[show abstract][hide abstract] ABSTRACT: Dogs given nonmyeloablative conditioning and marrow grafts from 2 dog leukocyte antigen (DLA)-identical littermate donors developed stable trichimerism and stably accepted a subsequent kidney graft from one of the marrow donors without the need for immunosuppression. In this study, we used trichimeras to evaluate strategies for adoptive immunotherapy to solid tumors, using the kidney as a tumor surrogate. Three DLA-identical trichimeric recipients were established by simultaneously infusing marrow from 2 DLA-identical donor dogs into a DLA-identical recipient conditioned with 2 Gy of total body irradiation (TBI) and given a short course of postgraft immunosuppression. After stable hematopoietic engraftment was confirmed, a kidney was transplanted from 1 of the 2 marrow donors into each respective trichimeric recipient. Peripheral blood lymphocytes from each kidney donor were then used to sensitize the alternate marrow donor. The trichimeric recipients were given donor lymphocyte infusions (DLIs) from the sensitized dogs and monitored for chimerism, graft-versus-host disease (GVHD), and kidney rejection. After DLI, we observed both prompt rejection of the transplanted marrow and donor kidney and disappearance of corresponding hematopoietic chimerism. Presumably due to shared minor histocompatibility antigens, host chimerism also disappeared, and GVHD in skin, gut, and liver developed. The native kidneys, although exhibiting lymphocytic infiltration, remained functionally normal. This study demonstrates that under certain experimental conditions, the kidney--an organ ordinarily not involved in graft-versus-host reactions--can be targeted by sensitized donor lymphocytes.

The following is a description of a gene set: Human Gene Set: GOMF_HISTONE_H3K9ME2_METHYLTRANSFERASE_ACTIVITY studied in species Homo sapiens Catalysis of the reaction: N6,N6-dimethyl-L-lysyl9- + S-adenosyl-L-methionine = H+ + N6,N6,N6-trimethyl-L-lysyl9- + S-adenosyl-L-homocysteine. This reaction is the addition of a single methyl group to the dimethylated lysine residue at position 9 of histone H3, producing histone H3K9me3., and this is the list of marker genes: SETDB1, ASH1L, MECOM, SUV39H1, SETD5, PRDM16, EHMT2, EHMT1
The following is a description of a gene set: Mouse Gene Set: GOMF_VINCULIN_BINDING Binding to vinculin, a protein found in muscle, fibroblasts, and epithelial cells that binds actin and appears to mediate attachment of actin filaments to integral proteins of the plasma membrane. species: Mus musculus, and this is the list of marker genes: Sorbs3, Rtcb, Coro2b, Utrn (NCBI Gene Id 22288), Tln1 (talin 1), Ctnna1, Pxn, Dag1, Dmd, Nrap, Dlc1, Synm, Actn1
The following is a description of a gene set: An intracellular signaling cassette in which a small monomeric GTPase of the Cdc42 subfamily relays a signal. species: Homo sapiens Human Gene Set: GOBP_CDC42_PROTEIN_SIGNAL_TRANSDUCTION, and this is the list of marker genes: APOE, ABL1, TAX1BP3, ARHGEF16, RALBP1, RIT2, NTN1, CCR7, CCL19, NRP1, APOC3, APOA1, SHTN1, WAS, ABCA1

Biology of blood and marrow transplantation: journal of the American Society for Blood and Marrow Transplantation 12/2008; 14(11):1201-8. · 3.15 Impact Factor
[show abstract][hide abstract] ABSTRACT: Canine embryonic stem (cES) cell lines were generated to establish a large-animal preclinical model for testing the safety and efficacy of embryonic stem (ES) cell-derived tissue replacement therapy. Putative cES cell lines were initiated from canine blastocysts harvested from natural matings. Times of harvest were estimated as 12-16 days after the presumed surge in circulating levels of luteinizing hormone. Four lines established from blastocysts harvested at days 13-14 postsurge satisfied most of the criteria for embryonic stem cells, whereas lines established after day 14 did not. One line, Fred Hutchinson dog (FHDO)-7, has been maintained through 34 passages and is presented here. FHDO-7 cells are alkaline phosphatase-positive and express both message and protein for the Oct4 transcription factor. They also express message for Nanog and telomerase but do not express message for Cdx2, which is associated with trophectoderm. Furthermore, they express a cluster of pluripotency-associated microRNAs (miRs) (miR-302b, miR-302c, and miR-367) characteristic of human and mouse ES cells. The FHDO-7 cells grow on feeder layers of modified mouse embryonic fibroblasts as flat colonies that resemble ES cells from mink, a close phylogenetic relative of dog. When cultured in nonadherent plates without feeders, the cells form embryoid bodies (EBs). Under various culture conditions, the EBs give rise to ectoderm-derived neuronal cells expressing gamma-enolase and beta 3-tubulin; mesoderm-derived cells producing collagen IIA1, cartilage, and bone; and endoderm-derived cells expressing alpha-fetoprotein or Clara cell-specific protein.